Lent Meditation #6: The Garden and the Cross

by | Apr 9, 2023 | Mission | 0 comments

Our passage, John 18:1-12, which follows Jesus’ preparation of his disciples for life after he is gone, takes us into a garden from where Jesus was apprehended, tried, and condemned before a Jewish Court, and then a Roman Court, having been sentenced to the worst from of execution the world has ever seen.

Who doesn’t like gardens? Please note, I didn’t say, ‘Who likes gardening?’ I’m one of those people who likes gardens but doesn’t “dig” gardening. I have really enjoyed walking through the Butchart Gardens in Victoria with my family. It’s quite a work of art. I like my neighbour’s gardens and their well designed and kept yards. I really like my mother’s huge, baseball-diamond-sized garden with perfectly straight and beautiful rows of produce with no weeds. But I really don’t like the work of gardening, of getting it to a place of beauty and productivity and then keeping it that way. I didn’t like gardening growing up on my grandparent’s farm. Yet, I did love raiding my grandma’s garden for carrots, strawberries, and the like. As you can see, I have no problem being the consumer—and that has to count for something! There’s also probably some room for repentance, for gardening is a great gospel analogy in the Bible, even more so when it comes to God’s purpose for all creation.

“Garden” is a big theme in the Bible. It is major. It runs through the entire Bible from the first chapters to the last chapters.

In the first chapters of Genesis (2:14-17) we see in Eden what was meant to be the Garden of all gardens. Seeing that this is how “we” began in Adam and Eve, we should ask what the biblical idea of “garden” is about?

On its own, this Hebrew term, “garden,” means a space, an enclosure, where you grow whatever it is you want to grow in a garden. When combined with the term, “Eden,” “garden,” comes to include connotations like “beauty,” “intimacy,” “paradise,” and “luxury”—the very thing Jesus promised a repentant person crucified beside him (Luke 22:29-43). Thus, the Garden of Eden was a beautiful and blessed place of perfect intimate fellowship with the Lord our God. We clearly see this wonder as the Lord walked in this garden in the cool of the day with Adam and Eve (Genesis 3:8-9). This made the Garden of Eden the first temple, the Garden in particular the holy of holies.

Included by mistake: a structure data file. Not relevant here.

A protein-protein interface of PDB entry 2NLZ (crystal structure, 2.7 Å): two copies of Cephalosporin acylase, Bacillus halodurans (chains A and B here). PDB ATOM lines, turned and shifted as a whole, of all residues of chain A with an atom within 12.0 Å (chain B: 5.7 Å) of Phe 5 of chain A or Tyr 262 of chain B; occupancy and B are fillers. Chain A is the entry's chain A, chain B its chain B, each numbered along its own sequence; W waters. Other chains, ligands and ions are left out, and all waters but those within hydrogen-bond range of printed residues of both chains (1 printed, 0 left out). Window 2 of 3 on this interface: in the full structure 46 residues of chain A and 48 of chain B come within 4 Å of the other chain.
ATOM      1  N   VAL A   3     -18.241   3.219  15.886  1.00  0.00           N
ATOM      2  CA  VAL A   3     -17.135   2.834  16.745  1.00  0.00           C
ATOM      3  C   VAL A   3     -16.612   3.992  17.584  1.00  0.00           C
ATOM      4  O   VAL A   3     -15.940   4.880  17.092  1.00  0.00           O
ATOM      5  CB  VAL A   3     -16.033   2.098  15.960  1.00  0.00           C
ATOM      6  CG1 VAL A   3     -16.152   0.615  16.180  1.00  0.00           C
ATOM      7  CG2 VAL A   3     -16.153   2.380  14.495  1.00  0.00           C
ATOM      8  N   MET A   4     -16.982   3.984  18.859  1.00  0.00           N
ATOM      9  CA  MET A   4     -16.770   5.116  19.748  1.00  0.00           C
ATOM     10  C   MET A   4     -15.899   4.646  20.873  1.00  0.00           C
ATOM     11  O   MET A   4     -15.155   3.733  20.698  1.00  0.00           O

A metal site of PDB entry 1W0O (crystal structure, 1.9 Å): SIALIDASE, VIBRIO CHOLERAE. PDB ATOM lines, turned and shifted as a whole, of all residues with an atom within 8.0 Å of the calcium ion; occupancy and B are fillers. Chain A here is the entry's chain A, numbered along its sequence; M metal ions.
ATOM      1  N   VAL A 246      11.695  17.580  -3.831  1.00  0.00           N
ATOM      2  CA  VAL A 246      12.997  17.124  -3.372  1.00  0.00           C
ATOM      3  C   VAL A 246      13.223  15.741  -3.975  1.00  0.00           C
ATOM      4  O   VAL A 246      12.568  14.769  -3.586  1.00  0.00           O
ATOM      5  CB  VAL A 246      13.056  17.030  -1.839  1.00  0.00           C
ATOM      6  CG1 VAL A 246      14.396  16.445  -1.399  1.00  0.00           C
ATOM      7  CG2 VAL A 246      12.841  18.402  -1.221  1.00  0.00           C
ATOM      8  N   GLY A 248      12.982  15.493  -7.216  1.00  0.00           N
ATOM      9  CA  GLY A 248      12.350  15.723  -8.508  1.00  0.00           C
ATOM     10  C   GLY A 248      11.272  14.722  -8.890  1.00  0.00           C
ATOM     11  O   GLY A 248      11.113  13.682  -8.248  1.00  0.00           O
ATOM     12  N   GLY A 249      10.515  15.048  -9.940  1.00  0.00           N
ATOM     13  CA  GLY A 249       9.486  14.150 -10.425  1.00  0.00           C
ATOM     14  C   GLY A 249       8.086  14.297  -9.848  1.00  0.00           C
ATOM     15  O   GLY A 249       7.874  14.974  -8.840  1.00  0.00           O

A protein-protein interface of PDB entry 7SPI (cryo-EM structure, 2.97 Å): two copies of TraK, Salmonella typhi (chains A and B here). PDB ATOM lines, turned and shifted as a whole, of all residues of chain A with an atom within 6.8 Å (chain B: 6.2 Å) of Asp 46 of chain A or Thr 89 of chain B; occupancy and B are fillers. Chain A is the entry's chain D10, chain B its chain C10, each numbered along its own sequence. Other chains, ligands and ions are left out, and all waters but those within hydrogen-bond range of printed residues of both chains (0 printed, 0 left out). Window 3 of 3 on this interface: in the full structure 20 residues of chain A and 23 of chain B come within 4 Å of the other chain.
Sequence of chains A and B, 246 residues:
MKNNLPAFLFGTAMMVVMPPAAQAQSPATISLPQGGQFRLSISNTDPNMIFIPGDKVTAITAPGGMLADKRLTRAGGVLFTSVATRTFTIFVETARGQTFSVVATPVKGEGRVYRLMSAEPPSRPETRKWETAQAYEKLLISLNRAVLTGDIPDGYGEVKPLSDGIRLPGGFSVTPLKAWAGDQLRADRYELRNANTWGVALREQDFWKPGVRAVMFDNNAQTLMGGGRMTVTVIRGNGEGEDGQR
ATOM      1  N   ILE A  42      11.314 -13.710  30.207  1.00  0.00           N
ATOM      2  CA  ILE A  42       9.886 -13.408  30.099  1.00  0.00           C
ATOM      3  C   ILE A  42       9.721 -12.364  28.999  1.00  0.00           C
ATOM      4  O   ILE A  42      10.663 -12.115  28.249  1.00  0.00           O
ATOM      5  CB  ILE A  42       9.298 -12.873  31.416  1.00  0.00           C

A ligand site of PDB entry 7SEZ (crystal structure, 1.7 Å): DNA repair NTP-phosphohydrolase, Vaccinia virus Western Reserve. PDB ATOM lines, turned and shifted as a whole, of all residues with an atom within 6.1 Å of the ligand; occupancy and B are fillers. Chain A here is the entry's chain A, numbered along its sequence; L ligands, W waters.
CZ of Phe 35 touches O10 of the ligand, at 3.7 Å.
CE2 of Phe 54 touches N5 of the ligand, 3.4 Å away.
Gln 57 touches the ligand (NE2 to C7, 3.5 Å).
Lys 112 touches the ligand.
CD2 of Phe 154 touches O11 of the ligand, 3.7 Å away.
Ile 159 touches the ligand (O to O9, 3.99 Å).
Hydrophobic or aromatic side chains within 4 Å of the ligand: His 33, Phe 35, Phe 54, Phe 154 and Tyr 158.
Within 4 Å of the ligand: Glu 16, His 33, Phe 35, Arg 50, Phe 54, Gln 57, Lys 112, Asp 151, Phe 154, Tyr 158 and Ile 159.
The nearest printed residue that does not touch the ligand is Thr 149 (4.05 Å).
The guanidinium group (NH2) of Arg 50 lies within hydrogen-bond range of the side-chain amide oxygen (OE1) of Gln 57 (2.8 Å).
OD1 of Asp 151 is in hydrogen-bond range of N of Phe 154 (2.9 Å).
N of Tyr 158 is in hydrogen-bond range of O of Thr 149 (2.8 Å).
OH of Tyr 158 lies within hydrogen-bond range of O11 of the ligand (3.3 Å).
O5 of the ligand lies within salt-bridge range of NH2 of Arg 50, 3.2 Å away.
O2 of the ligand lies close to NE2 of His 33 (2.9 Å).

Isn’t it interesting that our text, 11:1-2, says that Jesus regularly met with his disciples in a garden!

To make a long story short, this “garden” has grown, since the 1st century, into what we know as the church, which is Jesus’ “temple” (1 Corinthians 3:10-17). This amazing gospel truth is further reflected in the rich symbolism of the new Jerusalem coming down from heaven as the center piece of the new creation, which garden-city is in the shape of the holy of holies, and is also called the bride of Christ, enriching the image with a wedding metaphor (Revelation 21:1-3, 9-18). Then there is you and me, believers, who are each temples of the Holy Spirit (1 Corinthians 6:19-20). Back to the bigger picture: The original plan, all of creation, heaven and earth and everything therein, with man as the pinnacle, was to become God’s garden-temple.